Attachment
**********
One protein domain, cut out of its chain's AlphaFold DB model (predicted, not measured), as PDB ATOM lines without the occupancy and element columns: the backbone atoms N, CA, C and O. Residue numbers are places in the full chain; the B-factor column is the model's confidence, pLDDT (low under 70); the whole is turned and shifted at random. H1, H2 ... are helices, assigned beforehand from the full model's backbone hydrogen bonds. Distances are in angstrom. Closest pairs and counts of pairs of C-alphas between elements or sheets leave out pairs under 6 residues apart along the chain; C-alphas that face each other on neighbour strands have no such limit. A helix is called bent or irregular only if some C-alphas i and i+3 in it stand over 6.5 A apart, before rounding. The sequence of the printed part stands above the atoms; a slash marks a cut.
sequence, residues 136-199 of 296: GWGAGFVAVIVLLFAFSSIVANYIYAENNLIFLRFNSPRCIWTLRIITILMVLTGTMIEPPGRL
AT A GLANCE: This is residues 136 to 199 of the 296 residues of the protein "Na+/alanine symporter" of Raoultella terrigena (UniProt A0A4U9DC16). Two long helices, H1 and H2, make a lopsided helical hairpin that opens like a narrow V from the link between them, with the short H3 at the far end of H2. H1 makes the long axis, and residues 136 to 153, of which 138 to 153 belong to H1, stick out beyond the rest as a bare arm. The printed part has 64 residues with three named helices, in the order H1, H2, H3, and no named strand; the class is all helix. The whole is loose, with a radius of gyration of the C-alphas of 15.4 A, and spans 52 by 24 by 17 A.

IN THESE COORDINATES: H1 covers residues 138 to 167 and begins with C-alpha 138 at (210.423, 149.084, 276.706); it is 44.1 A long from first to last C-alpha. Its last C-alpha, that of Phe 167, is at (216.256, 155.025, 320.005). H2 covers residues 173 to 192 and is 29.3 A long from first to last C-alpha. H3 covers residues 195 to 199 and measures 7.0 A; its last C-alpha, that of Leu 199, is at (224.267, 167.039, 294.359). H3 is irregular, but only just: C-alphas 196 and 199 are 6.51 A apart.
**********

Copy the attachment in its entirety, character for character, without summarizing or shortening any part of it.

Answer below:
One protein domain, cut out of its chain's AlphaFold DB model (predicted, not measured), as PDB ATOM lines without the occupancy and element columns: the backbone atoms N, CA, C and O. Residue numbers are places in the full chain; the B-factor column is the model's confidence, pLDDT (low under 70); the whole is turned and shifted at random. H1, H2 ... are helices, assigned beforehand from the full model's backbone hydrogen bonds. Distances are in angstrom. Closest pairs and counts of pairs of C-alphas between elements or sheets leave out pairs under 6 residues apart along the chain; C-alphas that face each other on neighbour strands have no such limit. A helix is called bent or irregular only if some C-alphas i and i+3 in it stand over 6.5 A apart, before rounding. The sequence of the printed part stands above the atoms; a slash marks a cut.
sequence, residues 136-199 of 296: GWGAGFVAVIVLLFAFSSIVANYIYAENNLIFLRFNSPRCIWTLRIITILMVLTGTMIEPPGRL
AT A GLANCE: This is residues 136 to 199 of the 296 residues of the protein "Na+/alanine symporter" of Raoultella terrigena (UniProt A0A4U9DC16). Two long helices, H1 and H2, make a lopsided helical hairpin that opens like a narrow V from the link between them, with the short H3 at the far end of H2. H1 makes the long axis, and residues 136 to 153, of which 138 to 153 belong to H1, stick out beyond the rest as a bare arm. The printed part has 64 residues with three named helices, in the order H1, H2, H3, and no named strand; the class is all helix. The whole is loose, with a radius of gyration of the C-alphas of 15.4 A, and spans 52 by 24 by 17 A.

IN THESE COORDINATES: H1 covers residues 138 to 167 and begins with C-alpha 138 at (210.423, 149.084, 276.706); it is 44.1 A long from first to last C-alpha. Its last C-alpha, that of Phe 167, is at (216.256, 155.025, 320.005). H2 covers residues 173 to 192 and is 29.3 A long from first to last C-alpha. H3 covers residues 195 to 199 and measures 7.0 A; its last C-alpha, that of Leu 199, is at (224.267, 167.039, 294.359). H3 is irregular, but only just: C-alphas 196 and 199 are 6.51 A apart.